RHODcast: Aug 13, 2020
If one should assess Senator Joseph McCarthy’s success by the number of ardent Communists revealed by his investigations in the late 1940s and early 1950s to be operating in the United States government, the only possible conclusion is that he was a pathetic failure. The harm he did to individuals, and the lives his actions forced to a premature end, are yet shamefully legion.
A hundred books later, along comes Larry Tye’s biography of McCarthy, Demagogue. Tye’s reading of McCarthy’s private papers sheds new light on a man who attacked his opponents ruthlessly and when challenged over a lie, lied some more, and kept far more senior and able colleagues in a state of permanent fear. Tye writes “his rise and reign… go a long way to explain the astonishing ascension of President Donald J. Trump.” As we hear in this newest RHODcast, the parallels are horribly familiar.
“Demagogue” is published in the UK on August 16, 2020.
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An extraordinary gamble in early 2020 made RICK BOYD rich. But since we spoke back in March of 2021, it’s been a torrid spring for Bitcoin investors. Would you be OK with it? Is he? And whatever happened after HEATHER CAIRNS realized some of the torrent of wealth that came her way when Google went public? It’s all about risk, after all.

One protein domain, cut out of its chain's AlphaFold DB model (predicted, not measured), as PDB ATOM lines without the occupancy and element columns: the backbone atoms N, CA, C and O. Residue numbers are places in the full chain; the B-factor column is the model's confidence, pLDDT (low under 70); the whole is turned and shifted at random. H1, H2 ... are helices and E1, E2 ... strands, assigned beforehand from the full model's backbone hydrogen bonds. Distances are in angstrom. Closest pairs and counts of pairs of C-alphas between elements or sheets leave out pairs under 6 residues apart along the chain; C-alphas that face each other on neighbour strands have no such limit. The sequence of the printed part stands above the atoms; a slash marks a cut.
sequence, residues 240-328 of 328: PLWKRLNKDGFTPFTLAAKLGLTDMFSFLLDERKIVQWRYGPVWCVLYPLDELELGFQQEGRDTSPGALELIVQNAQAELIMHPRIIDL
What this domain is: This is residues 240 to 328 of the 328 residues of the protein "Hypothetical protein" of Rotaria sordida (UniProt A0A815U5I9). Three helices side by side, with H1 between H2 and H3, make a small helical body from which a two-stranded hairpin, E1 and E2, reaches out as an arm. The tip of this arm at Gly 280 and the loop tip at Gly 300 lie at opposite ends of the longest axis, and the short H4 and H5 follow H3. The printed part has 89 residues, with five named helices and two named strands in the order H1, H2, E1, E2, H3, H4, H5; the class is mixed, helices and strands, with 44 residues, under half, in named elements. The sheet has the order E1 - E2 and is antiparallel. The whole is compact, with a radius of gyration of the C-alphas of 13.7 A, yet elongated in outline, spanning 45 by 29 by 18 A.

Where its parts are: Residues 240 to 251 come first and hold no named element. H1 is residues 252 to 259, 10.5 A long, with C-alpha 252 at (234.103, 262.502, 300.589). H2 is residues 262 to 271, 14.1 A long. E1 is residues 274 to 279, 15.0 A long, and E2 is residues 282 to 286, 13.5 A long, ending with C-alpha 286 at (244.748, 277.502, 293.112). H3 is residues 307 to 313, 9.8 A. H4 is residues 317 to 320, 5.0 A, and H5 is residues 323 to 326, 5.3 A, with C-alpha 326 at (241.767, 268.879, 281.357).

It all began with… a Chinese dinner? Or did it begin when HEATHER CAIRNS would invigilate the tests taken by two “child prodigy” graduate students in the engineering faculty at Stanford. Anyway, one thing led to another. Heather eventually returned to her home town on Boston’s North Shore where people still call her The Google Lady.
One hot day in June, Rhod joins BETTE HUNT, the emeritus historian of Marblehead, Mass. for a walk through the town’s almost 400 year old graveyard. Old Burial Hill connects the living with the dead in some strange ways as they discourse on Thornton Wilder’s famous play, George Washington’s favorite general, the Marblehead woman convicted at the Salem witch trials and the fairly undiscussed existence of a “negro” burial site in this quintessentially Yankee town.
The BBC’s New York correspondent sees the USA that so excited him as a youth sapped of vitality, politically divided against itself but in an old saying, always headed to hell and never getting there. When America Stopped Being great merges Bryant’s reporting experiences with a historian’s perspective in a way which, as the Washington Post said, gives foreign laments a fresh arc.